Wednesday, June 23, 2010

McChrystal, Rolling Stone, and Obama's credibility

Unless you've just landed from Mars, you're aware  that the Rolling Stone profile of Stanley McChrystal is the news story of the hour.  The opinions are flying in fast and furious: fire him, don't fire him, can he be replaced, etc.  Afghan president Hamid Karzai evidently has implored the White House to keep him on as a "good partner" for that country; and the WaPo piece reporting this notes that
 "The endorsement illustrated what is likely to be McChrystal's best shot at saving his job and legacy: The general is arguably the U.S. official who has the most influence over, and credibility with, the Afghan government."
But IMHO, Dana Milbank's take is on the money: The disrespect and insubordination in the remarks of McChrystal and his staff require that McC be canned, especially after the comments of Obama's press secretary Robert Gibbs:

Only two words were missing from this disembowelment of the commander: You're fired. Gibbs hinted that Obama would deliver that message to McChrystal in person on Wednesday. If he doesn't, it's hard to see how he can maintain his credibility as a leader.

Even before the quotes in the Rolling Stone article (the accuracy of which McChrystal hasn't challenged), the commander in chief had surprised foes and worried friends by how far he allowed himself to be pushed. That accounts for an Washington Post-ABC News poll earlier this month finding that 57 percent of respondents viewed Obama as a strong leader and 43 percent did not; 14 months ago, it was 77 percent to 22 percent.

On the Hill, Democrats have ignored White House pleas for party unity, and intraparty disputes are preventing action on the budget, war spending, job creation, immigration reform and energy legislation. In the media, stalwart allies such as MSNBC's Keith Olbermann and Rachel Maddow panned Obama's speech on the Gulf of Mexico oil spill. Obama's own secretary of state, Hillary Rodham Clinton, told the world about his unannounced plan to file suit over Arizona's new immigration law.

Republicans, in turn, have reached new levels of presidential disrespect. After Obama pushed BP to set aside money for those hurt by the oil spill, the opposition apologized -- to BP. Jon Kyl (Ariz.), the No. 2 Republican in the Senate, took the extraordinary step of attacking Obama at a political rally over comments he says (and the White House denies) the president made in a private meeting.

Through it all, Obama has given precious little pushback, taking the disrespect like a President Dangerfield. When the public saw no anger from him over the oil spill, Gibbs assured Americans that he had, in fact, seen the president clench his jaw. Obama then insisted that he was looking for "whose ass to kick" on the Gulf Coast -- but no bottoms were bruised.

Now Gen. Bite Me may have gone too far even for President Dangerfield to tolerate. The insults from McChrystal and his men -- packaged with vulgarities, a middle finger and drunken singing in a Paris bar -- challenge not just Obama but the sacred concept of civilian control of the military. That's probably why figures such as Republicans Sens. John McCain (Ariz.) and Lindsey Graham (S.C.) gave Obama a free pass on Tuesday to fire the general.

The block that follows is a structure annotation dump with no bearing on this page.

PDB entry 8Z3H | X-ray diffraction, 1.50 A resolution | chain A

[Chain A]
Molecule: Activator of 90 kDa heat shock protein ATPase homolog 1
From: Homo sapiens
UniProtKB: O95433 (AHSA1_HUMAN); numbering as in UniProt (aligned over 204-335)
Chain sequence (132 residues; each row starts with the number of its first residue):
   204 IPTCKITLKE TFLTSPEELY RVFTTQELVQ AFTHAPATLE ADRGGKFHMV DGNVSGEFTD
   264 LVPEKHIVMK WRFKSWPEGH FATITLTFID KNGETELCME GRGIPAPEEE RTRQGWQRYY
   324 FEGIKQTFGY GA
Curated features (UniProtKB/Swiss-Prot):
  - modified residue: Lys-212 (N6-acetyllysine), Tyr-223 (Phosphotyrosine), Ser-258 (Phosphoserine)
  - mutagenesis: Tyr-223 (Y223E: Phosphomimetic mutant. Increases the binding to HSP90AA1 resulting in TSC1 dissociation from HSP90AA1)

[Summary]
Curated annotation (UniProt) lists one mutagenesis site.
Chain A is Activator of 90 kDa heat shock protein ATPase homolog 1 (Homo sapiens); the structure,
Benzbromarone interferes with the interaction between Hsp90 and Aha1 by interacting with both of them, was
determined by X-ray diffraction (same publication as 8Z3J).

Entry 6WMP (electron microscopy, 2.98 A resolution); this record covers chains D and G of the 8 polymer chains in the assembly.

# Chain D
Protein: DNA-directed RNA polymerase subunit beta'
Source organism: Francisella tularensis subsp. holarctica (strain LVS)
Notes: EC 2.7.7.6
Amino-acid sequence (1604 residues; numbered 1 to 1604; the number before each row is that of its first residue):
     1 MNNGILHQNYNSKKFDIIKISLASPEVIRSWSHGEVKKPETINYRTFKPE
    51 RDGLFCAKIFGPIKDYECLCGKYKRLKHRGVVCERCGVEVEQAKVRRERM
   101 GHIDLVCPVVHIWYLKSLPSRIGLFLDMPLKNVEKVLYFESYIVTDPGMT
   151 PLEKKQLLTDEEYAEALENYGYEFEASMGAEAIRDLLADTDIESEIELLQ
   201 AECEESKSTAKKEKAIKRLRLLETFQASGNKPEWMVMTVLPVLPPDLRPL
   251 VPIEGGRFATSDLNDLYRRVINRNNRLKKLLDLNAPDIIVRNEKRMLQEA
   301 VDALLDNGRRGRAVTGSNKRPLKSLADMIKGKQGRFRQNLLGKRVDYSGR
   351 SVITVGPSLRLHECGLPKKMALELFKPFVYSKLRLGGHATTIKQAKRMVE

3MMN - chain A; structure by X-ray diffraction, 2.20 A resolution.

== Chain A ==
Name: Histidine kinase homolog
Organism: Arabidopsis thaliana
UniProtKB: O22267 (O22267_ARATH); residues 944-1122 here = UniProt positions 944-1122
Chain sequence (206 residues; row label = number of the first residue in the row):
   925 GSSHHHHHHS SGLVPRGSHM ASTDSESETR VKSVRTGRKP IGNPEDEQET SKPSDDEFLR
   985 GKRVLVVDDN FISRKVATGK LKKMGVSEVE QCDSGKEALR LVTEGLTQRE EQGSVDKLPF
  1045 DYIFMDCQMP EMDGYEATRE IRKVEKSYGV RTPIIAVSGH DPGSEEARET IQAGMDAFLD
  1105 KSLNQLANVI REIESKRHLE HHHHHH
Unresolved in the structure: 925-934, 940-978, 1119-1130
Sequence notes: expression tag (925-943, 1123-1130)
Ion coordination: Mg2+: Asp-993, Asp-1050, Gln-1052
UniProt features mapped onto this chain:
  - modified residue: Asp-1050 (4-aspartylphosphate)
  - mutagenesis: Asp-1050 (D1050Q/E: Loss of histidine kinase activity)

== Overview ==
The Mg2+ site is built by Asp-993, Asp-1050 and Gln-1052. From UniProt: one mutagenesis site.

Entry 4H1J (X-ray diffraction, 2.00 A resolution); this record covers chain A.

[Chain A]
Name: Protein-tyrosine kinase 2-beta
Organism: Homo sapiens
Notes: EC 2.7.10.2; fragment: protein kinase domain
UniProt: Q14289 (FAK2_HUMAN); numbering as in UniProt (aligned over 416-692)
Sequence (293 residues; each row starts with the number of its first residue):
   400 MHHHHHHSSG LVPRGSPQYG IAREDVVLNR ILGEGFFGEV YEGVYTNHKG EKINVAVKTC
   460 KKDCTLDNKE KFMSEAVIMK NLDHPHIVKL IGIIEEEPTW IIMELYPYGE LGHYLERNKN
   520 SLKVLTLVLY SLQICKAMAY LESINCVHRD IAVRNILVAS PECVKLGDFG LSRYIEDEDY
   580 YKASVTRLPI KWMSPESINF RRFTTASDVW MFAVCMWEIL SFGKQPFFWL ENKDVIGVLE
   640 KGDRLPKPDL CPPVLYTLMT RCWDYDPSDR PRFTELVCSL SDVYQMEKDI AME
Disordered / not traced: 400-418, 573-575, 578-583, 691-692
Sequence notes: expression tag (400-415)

The president, nibbling around the edges, said nothing about McChrystal until remarking in the evening that the general had shown "poor judgment." Gibbs, in the briefing room, was similarly slow to bare his teeth when asked for Obama's reaction. "Well, suffice to say, our combatant commander does not usually participate in these meetings from Washington," he said of Wednesday's session in the Situation Room.

But it didn't suffice to say that, and reporters tried to provoke Gibbs, sniffling and sipping tea from a paper cup, to unload on McChrystal: "How can the president keep someone in his job who offers that level of insubordination? . . . Does the president at all feel betrayed?"

The Wall Street Journal's Jonathan Weisman, pointing out that McChrystal had already been in trouble (for disagreeing publicly with Biden), asked: "How many times can this man be taken to the woodshed?"

Gibbs followed the familiar route of expressing the president's anger. "I gave him the article last night, and he was angry," he announced.

"How so?" asked CBS's Chip Reid.

"Angry. You would know it if you saw it," Gibbs said.

Reporters pressed: "Did he pound the table? Did he curse? Can you elaborate?"

"No," Gibbs said. "I'm not going to elaborate."

Good answer. It's time for Obama and his aides to stop talking about his anger, and start acting on it.
Indeed.  Obama has put much stock in crafting the image of a calm, cool, unruffled, non-impulsive leader.  But this kind of insubordination requires a strong response, if for no other reason than to reaffirm the established principle of civilian authority over the military in the American system.  When Truman fired WW II and Korean War hero Gen. Douglas MacArthur during the latter war, MacArthur had achieved huge popularity and respect across the board; and Truman ran a great risk in dismissing him.  But the consensus view today is surely that Truman made the right decision.

Now some argue that Obama cannot fire McChrystal, because McChrystal is indispensable to the US effort in "Afpak."  For me, that only brings to mind a comment attributed to French president (and WW II military hero) Charles De Gaulle:  "The graveyards are full of indispensable men."

No comments:


Blog Archive

Cluster map

Search This Blog

ICAHD - 18,000 Homes Campaign (large banner)